Above Us the Earth (The Other Cinema) Good film documentaries can be invaluable muckraking, sometimes almost in the literal sense. Karl Francis's Above Us the Earth harks back to the richest traditions of British documentary-making (e.g. Grierson's Coal Face) while trying hard to break with the political elitism and artiness of those grand old films. It is a fictionalised record of the unsuccessful fight by Rhymney valley miners in Wales to save their Ogilvie colliery from closure by the Coal Board. Francis, who lives in the area, has intercut the story of a miner dying of emphysema nursed by his wife—the parts are played by an actual miner and the director's own mother—with on-the-spot footage of how the Ogilvie men responded to their betrayal
by the NCB, the union and the Labour left.
While I had doubts about the fictional side —the dying miner is perhaps too obvious a symbol of the mine—I felt that the film brilliantly got the agonising reality of a real colliery closure.
In the 1960s Ogilvie was regarded as a 'long life' pit, good for another half-century
at least. Pressure to close it increased after a 1971 fire, but the men were optimistic after the return of a Labour government in 1974. However, the NCB decided Ogilvie
had to go and its miners be scattered to other pits because it was 'cost-ineffective
Karl Francis began shooting two years ago
when the stunned, disillusioned miners mounted a half-hearted protest campaign (demoralised at the outset by lack of sup
port from nearby pits and the union leadership). The NUM executive refused to
receive their deputation; and Joe Gormley's waffling effectively sabotaged Ogilvie. 'I can't understand too much of what he's saying,' one of the Ogilvie miners in the film observes while watching his union president's antics on the clubroom TV, 'but from what little I do understand he's not on our side.'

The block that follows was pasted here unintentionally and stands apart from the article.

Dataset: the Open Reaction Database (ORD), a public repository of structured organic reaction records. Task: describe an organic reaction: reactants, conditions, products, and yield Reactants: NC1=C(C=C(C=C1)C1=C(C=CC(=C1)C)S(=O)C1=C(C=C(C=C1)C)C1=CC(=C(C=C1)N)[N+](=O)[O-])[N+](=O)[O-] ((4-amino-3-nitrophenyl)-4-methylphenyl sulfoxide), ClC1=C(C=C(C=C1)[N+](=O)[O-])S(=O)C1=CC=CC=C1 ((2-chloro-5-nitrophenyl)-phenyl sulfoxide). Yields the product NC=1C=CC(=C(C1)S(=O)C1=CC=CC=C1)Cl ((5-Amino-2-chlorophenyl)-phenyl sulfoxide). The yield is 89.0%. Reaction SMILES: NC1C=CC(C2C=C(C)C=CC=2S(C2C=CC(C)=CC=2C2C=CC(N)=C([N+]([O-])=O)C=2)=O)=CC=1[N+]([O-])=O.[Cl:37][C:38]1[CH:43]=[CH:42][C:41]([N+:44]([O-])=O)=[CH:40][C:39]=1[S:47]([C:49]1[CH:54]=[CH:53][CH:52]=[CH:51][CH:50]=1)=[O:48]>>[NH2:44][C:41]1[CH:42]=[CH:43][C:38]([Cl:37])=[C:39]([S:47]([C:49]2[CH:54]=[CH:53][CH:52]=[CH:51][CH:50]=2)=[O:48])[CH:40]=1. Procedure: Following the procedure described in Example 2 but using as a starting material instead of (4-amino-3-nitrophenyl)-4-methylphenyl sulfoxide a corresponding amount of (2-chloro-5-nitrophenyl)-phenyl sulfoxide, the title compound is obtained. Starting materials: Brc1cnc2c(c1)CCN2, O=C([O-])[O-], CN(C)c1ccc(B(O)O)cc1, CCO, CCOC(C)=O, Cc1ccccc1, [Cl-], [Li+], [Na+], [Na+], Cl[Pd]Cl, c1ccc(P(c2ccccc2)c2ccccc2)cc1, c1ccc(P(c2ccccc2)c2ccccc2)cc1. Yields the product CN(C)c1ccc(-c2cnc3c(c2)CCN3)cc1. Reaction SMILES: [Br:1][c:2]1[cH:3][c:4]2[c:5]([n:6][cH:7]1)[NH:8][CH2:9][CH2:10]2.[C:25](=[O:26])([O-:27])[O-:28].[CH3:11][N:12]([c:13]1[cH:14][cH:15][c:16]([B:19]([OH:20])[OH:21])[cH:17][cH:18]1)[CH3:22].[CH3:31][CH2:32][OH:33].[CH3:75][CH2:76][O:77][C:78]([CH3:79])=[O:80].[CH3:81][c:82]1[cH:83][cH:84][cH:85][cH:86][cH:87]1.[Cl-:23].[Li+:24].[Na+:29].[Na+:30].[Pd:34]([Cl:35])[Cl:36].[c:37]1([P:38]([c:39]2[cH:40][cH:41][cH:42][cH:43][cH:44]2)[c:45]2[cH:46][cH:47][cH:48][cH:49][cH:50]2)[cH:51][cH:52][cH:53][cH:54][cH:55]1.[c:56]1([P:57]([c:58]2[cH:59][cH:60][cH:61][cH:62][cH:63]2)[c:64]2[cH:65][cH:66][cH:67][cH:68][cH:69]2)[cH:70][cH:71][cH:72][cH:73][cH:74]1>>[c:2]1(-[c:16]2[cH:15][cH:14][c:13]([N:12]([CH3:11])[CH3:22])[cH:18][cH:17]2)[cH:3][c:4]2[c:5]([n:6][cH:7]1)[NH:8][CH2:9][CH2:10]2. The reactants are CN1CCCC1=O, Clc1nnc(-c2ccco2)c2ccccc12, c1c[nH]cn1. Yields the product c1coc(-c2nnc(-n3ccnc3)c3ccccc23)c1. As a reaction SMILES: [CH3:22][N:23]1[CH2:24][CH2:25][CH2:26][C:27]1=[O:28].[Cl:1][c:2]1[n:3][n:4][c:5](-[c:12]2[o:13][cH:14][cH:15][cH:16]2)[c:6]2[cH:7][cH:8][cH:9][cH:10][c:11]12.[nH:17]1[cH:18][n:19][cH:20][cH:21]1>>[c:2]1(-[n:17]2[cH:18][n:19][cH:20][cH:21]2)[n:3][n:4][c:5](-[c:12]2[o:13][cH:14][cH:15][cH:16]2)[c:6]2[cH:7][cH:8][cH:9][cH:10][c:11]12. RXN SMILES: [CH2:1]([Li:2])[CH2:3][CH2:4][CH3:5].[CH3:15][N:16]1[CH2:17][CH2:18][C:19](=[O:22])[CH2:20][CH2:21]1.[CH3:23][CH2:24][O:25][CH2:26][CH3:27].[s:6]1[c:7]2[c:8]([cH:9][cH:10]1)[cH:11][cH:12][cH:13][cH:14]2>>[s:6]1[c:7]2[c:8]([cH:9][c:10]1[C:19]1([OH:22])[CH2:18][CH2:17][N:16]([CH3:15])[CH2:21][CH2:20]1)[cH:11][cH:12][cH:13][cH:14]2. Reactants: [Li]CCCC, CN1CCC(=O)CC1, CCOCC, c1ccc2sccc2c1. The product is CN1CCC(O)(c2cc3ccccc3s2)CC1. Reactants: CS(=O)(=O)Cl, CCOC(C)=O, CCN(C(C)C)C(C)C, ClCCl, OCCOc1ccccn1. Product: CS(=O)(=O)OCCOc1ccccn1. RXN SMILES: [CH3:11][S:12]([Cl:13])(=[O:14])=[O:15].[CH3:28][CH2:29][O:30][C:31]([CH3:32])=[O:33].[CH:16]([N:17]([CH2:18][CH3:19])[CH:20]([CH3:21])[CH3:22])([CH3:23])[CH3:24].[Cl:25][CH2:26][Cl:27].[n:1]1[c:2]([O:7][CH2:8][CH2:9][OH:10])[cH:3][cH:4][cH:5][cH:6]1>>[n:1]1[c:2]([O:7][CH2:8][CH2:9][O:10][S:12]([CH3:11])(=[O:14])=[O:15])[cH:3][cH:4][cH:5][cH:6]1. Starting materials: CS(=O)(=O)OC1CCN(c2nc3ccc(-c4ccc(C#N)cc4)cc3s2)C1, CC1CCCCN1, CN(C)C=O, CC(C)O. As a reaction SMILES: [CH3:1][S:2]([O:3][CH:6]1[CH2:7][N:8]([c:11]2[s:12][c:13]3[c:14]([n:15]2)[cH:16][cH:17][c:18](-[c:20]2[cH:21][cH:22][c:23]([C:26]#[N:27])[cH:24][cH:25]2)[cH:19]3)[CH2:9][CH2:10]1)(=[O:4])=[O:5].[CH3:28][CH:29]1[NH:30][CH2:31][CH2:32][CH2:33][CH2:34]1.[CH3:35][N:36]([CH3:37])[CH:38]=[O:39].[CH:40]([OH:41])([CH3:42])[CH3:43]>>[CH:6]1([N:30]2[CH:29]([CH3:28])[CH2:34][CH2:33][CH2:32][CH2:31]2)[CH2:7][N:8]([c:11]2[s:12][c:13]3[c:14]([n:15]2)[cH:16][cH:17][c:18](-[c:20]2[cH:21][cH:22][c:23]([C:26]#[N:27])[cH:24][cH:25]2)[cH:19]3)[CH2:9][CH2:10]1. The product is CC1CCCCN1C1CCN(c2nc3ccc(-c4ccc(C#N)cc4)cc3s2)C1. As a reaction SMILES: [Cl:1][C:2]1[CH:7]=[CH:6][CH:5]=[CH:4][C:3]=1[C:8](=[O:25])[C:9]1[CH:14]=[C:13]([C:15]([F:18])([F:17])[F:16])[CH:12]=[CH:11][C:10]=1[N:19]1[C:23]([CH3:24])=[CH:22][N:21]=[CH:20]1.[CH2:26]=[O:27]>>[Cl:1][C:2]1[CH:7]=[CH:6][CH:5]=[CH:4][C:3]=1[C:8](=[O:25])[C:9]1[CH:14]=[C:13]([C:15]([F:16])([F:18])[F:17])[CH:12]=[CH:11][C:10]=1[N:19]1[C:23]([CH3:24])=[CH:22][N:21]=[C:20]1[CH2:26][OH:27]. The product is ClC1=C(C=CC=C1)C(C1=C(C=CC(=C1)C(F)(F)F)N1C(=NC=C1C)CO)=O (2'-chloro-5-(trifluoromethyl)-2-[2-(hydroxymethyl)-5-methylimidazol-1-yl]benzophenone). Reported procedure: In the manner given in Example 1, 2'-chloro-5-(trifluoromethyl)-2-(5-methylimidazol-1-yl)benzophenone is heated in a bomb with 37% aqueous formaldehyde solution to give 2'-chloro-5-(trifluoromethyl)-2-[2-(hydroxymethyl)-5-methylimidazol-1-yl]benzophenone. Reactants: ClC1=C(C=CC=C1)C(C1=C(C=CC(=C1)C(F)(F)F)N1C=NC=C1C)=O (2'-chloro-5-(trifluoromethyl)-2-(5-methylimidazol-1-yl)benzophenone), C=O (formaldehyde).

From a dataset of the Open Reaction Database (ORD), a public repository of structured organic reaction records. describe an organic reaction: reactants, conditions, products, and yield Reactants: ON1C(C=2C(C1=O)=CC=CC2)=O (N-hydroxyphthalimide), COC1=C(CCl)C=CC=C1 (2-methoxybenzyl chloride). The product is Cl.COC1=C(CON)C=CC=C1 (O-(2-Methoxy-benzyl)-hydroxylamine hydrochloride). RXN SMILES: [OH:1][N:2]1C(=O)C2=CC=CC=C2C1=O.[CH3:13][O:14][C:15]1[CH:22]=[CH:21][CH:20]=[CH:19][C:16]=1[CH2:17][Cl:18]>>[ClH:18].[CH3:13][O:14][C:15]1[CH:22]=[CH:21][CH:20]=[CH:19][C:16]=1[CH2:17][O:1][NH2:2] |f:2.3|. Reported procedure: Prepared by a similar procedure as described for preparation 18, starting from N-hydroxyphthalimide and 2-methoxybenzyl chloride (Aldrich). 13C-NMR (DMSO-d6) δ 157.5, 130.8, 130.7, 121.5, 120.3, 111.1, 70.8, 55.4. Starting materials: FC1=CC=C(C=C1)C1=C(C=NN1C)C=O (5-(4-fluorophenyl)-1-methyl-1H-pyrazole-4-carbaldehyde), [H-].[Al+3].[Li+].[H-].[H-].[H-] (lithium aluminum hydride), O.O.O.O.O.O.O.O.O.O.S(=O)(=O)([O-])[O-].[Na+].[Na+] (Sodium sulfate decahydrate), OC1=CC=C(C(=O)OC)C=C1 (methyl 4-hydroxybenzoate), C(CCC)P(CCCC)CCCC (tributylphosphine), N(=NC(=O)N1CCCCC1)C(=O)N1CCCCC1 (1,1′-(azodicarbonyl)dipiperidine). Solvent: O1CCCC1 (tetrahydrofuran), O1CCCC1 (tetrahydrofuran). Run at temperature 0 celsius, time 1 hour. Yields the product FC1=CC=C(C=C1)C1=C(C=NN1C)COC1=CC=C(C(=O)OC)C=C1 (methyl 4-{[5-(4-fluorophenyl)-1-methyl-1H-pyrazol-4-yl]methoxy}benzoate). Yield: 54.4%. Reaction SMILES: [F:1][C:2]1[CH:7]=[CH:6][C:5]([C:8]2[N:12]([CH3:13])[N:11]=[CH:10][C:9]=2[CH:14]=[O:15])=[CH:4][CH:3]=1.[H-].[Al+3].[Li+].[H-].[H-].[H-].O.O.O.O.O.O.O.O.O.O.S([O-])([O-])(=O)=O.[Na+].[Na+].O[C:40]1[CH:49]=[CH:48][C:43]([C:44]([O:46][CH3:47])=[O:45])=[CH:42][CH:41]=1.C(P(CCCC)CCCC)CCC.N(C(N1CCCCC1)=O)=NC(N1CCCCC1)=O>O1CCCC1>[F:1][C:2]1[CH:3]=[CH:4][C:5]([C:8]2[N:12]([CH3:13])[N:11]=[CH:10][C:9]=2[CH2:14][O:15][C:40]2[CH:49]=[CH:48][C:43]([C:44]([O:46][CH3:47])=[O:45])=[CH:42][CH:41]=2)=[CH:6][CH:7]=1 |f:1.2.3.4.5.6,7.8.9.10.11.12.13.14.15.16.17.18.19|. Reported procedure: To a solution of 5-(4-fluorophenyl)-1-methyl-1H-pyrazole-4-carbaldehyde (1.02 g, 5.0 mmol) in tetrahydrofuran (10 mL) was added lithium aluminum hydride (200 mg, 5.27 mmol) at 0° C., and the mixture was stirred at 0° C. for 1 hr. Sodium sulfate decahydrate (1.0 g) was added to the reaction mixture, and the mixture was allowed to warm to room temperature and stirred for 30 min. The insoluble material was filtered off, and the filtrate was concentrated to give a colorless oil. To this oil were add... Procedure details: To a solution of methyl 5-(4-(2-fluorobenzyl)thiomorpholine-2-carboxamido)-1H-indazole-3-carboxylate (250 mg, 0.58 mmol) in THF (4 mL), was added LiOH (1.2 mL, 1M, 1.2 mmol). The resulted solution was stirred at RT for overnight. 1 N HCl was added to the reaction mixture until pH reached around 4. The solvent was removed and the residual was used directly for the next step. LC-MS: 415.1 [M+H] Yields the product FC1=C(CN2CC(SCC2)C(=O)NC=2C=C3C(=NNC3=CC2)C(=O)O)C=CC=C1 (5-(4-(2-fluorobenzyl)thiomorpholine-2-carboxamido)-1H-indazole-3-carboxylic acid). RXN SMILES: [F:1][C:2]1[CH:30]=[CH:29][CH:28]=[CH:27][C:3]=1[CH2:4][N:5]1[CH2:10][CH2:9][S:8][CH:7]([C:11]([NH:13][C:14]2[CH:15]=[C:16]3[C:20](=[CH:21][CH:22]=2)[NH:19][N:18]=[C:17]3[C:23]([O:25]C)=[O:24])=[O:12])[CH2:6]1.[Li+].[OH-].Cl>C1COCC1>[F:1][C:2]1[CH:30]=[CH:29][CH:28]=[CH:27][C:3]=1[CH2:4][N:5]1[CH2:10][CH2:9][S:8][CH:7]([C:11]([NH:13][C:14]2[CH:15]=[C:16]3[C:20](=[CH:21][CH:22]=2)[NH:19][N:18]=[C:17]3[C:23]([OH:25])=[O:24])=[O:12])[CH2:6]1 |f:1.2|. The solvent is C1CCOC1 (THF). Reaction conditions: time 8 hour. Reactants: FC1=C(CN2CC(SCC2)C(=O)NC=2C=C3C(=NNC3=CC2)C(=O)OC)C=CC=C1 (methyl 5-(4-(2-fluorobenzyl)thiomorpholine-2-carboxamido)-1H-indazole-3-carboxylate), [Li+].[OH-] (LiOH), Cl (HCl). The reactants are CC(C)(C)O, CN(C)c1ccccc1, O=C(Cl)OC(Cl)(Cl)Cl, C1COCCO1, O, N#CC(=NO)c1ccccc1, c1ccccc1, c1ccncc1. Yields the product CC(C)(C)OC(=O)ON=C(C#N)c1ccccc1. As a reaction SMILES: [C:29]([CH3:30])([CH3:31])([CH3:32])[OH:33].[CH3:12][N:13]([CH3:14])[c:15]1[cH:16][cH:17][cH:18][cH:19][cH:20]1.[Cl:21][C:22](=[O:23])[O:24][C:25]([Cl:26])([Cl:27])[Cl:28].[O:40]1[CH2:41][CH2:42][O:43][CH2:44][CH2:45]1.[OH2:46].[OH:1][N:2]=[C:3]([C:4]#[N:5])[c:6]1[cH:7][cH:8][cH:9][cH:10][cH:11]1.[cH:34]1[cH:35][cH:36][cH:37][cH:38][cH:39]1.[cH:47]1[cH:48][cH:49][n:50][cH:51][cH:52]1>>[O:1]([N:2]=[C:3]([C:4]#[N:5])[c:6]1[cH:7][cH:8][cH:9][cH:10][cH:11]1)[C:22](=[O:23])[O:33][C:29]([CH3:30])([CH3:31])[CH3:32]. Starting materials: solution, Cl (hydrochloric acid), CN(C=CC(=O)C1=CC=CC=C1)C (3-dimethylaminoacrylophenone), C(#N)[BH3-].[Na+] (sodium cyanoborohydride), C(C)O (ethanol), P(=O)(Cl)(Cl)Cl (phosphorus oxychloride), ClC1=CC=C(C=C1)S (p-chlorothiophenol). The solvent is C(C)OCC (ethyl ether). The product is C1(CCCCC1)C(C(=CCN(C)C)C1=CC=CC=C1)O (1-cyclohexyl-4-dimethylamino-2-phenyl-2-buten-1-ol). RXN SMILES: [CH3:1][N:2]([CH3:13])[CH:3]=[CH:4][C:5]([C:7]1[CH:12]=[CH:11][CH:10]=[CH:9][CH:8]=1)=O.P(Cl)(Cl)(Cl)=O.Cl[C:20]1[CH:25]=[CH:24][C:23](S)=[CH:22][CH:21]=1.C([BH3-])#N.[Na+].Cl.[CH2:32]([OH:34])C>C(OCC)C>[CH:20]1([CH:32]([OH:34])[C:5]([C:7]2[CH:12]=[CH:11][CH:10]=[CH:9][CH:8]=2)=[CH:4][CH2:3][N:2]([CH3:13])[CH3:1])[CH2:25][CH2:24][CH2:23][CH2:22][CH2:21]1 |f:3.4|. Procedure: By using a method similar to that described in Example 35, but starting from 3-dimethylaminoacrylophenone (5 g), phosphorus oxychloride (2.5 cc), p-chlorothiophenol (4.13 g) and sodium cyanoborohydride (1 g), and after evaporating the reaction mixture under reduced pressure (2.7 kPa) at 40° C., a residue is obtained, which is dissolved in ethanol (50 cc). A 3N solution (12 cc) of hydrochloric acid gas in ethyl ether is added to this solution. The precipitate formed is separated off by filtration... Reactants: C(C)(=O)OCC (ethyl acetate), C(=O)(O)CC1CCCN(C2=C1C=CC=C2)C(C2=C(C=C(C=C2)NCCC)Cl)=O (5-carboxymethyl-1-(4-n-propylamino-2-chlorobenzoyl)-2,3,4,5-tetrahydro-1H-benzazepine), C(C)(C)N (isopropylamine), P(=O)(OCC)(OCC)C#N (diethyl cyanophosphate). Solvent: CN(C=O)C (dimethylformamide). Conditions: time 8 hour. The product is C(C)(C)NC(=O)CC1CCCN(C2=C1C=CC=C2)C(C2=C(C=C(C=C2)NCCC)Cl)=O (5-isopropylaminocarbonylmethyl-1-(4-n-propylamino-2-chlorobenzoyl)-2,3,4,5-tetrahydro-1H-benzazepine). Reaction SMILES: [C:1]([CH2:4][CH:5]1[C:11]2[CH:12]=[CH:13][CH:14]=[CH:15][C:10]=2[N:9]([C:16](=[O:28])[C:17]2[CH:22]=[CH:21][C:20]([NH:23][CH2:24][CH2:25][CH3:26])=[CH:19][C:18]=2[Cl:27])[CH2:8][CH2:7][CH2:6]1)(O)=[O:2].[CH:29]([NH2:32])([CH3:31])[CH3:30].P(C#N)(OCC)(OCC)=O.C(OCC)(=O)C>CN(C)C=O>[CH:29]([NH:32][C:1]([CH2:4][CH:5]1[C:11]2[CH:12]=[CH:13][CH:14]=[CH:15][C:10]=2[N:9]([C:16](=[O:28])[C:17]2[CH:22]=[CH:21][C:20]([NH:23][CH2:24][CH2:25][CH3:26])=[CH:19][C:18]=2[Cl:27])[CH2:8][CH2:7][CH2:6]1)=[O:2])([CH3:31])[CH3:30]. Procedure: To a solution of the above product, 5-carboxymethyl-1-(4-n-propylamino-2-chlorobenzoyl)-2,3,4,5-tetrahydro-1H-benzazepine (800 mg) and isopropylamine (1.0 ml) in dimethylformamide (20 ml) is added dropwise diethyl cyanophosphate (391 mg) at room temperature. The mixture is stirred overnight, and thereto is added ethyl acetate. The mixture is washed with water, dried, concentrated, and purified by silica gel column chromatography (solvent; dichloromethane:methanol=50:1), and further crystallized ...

The soul of Francis's deeply felt, angry film is the dawning realisation by the men that they have been sold out. ('United we stand, united we bloody fall,' says a collier bitterly.) Though contemptuous of Gormley and top union brass, they remain steadfastly loyal to their own, particularly their harassed and opportunistic lodge secretary
who exudes a smokescreen of militant rhetoric to cover his pragmatic acceptance of the NCB ruling. Most amazing of all, the
Ogilvie men politely applaud a speech by , Michael Foot explaining how brilliantly their union leaders presented the case against closure. This sequence, showing Foot in his purple crew-neck sweater glad
handing the Rhymney miners, is historic. It compresses down to a few supercharged moments a whole history of cynical manipulation that reaches back to the 1926 General Strike and before.
And what does St Michael tell these mainly middle-aged, highly intelligent and politically conscious craftsmen desperate for answers to how their village, their workplace, can be saved? 'Certainly,' he assures them, 'I wouldn't stay in any government which betrayed its pledges to the miners ...' And, temporarily, they are hypnotised because, after all, this is Michael Foot, chosen heir of Aneurin Bevan. Afterwards, back at work, when the spell has worn off, some of the miners tiredly shake their heads at how tongue-tied they were in front of 'their' Labour minister. (And also in front of the local MP, Neil Kinnock, who coolly offers them not a stone but 'workers' control in our lifetime.')
Bat it's too late. The film ends with the old miner's funeral attended by psalmsinging comrades and with Ogilvie's equally inevitable death. Yet, especially in its most documentary moments, Above Us the Earth is not a depressing or even an especially didactic film. Karl Francis loves his people enough to let them impose themselves on him rather than vice versa.